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Suppose I've got a list of files

"file 1"

a for...in loop breaks it up between whitespace, not newlines:

for x in $( ls ); do
   echo $x



I want to execute a command on each file. "file" and "1" above are not actual files. How can I do that if the filenames contains things like spaces or commas?

It's a little trickier than I think find -print0 | xargs -0 could handle, because I actually want the command to be something like "convert input/file1.jpg .... output/file1.jpg" so I need to permutate the filename in the process.

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up vote 3 down vote accepted

UPDATE BY OP: this answer sucks and shouldn't be on top ... @Jordan's post below should be the accepted answer.

one possible way:

ls -1 | while read x; do
   echo $x

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Actually, Mark's suggestion works fine without even doing anything to the internal field separator. The problem is running ls in a subshell, whether by backticks or $( ) causes the for loop to be unable to distinguish between spaces in names. Simply using

for f in *

instead of the ls solves the problem.

for f in *
 echo "$f"
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I know this one is LONG past "answered", and with all due respect to eduffy, I came up with a better way and I thought I'd share it.

What's "wrong" with eduffy's answer isn't that it's wrong, but that it imposes what for me is a painful limitation: there's an implied creation of a subshell when the output of the ls is piped and this means that variables set inside the loop are lost after the loop exits. Thus, if you want to write some more sophisticated code, you have a pain in the buttocks to deal with.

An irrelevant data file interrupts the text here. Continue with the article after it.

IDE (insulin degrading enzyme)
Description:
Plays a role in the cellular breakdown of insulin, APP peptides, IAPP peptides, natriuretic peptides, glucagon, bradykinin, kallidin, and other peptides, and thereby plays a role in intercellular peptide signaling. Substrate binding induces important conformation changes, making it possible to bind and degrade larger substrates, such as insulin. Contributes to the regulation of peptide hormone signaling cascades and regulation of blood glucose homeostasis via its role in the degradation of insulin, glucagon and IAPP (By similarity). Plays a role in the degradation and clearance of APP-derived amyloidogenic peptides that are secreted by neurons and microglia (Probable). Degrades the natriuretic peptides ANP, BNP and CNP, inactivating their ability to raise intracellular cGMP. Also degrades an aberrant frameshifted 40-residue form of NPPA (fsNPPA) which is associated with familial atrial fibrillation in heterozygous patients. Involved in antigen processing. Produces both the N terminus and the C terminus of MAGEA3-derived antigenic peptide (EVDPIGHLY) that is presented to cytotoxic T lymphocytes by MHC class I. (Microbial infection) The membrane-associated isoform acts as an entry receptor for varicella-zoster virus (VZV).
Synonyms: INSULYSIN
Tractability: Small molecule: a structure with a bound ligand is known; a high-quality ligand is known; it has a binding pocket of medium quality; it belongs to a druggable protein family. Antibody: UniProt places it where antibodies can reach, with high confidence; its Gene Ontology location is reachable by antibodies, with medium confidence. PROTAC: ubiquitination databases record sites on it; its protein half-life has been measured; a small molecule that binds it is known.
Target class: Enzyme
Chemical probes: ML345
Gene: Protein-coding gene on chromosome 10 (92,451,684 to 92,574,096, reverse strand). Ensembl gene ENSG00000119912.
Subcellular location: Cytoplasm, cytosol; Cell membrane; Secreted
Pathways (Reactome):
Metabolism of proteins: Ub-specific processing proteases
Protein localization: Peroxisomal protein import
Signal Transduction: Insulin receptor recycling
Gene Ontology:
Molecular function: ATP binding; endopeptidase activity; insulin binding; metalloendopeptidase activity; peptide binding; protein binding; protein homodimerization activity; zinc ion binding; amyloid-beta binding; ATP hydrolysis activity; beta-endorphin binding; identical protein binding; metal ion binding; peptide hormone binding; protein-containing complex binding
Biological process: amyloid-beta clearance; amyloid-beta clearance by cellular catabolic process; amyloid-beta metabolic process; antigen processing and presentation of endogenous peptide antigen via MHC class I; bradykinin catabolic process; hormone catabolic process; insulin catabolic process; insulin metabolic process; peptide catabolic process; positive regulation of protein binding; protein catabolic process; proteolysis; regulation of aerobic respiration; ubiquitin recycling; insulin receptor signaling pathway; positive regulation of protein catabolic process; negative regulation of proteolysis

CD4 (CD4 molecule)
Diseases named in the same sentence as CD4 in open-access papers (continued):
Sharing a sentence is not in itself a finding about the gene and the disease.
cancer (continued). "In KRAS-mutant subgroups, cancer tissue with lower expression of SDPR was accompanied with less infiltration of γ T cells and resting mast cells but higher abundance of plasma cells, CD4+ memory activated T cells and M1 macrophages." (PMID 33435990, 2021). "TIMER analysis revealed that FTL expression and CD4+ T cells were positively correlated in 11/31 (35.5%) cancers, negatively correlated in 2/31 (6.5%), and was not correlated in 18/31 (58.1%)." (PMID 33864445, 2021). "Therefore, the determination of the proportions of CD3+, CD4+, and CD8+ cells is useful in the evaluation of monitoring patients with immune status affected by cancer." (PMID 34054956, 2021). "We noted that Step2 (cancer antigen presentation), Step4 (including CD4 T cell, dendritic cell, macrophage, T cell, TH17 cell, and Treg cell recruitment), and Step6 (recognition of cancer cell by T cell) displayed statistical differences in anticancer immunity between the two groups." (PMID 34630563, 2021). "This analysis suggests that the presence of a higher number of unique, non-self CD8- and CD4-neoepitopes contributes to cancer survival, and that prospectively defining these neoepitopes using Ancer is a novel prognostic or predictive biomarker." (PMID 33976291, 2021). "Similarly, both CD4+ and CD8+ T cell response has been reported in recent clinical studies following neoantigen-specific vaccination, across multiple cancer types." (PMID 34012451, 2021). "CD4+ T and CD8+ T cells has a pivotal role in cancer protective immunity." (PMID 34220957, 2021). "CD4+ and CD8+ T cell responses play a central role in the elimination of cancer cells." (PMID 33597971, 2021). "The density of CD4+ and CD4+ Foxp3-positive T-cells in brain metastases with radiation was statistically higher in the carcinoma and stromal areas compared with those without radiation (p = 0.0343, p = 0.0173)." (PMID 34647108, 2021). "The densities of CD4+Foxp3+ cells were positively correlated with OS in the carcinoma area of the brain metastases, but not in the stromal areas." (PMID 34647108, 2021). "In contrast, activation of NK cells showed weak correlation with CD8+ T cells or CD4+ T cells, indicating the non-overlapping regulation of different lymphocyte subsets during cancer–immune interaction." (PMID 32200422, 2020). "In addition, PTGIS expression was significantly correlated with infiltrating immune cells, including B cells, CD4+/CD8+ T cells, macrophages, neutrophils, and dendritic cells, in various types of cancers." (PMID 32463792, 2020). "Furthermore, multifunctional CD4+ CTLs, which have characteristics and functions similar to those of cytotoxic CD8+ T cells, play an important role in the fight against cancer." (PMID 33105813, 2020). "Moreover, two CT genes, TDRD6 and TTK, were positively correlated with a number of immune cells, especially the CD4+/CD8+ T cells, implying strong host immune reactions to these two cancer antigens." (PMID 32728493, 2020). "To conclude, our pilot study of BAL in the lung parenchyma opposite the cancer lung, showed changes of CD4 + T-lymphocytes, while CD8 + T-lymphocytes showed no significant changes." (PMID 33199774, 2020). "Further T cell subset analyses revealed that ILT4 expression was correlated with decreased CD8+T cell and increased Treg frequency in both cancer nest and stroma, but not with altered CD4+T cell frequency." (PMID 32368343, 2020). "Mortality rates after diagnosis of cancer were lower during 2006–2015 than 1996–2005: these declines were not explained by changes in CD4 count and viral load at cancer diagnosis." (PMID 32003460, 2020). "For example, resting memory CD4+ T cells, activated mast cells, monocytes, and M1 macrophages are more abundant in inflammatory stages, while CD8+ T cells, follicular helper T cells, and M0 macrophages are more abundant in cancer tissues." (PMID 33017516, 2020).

My solution was to take the "readline" function and write a program out of it in which you can specify any specific line number that you may want that results from any given function call. ... As a simple example, starting with eduffy's:

ls_output=$(ls -1)
# The cut at the end of the following line removes any trailing new line character
declare -i line_count=$(echo "$ls_output" | wc -l | cut -d ' ' -f 1)
declare -i cur_line=1 
while [ $cur_line -le $line_count ] ;
   # NONE of the values in the variables inside this do loop are trapped here.
   filename=$(echo "$ls_output" | readline -n $cur_line)
   # Now line contains a filename from the preceeding ls command

Now you have wrapped up all the subshell activity into neat little contained packages and can go about your shell coding without having to worry about the scope of your variable values getting trapped in subshells.

I wrote my version of readline in gnuc if anyone wants a copy, it's a little big to post here, but maybe we can find a way...

Hope this helps, RT

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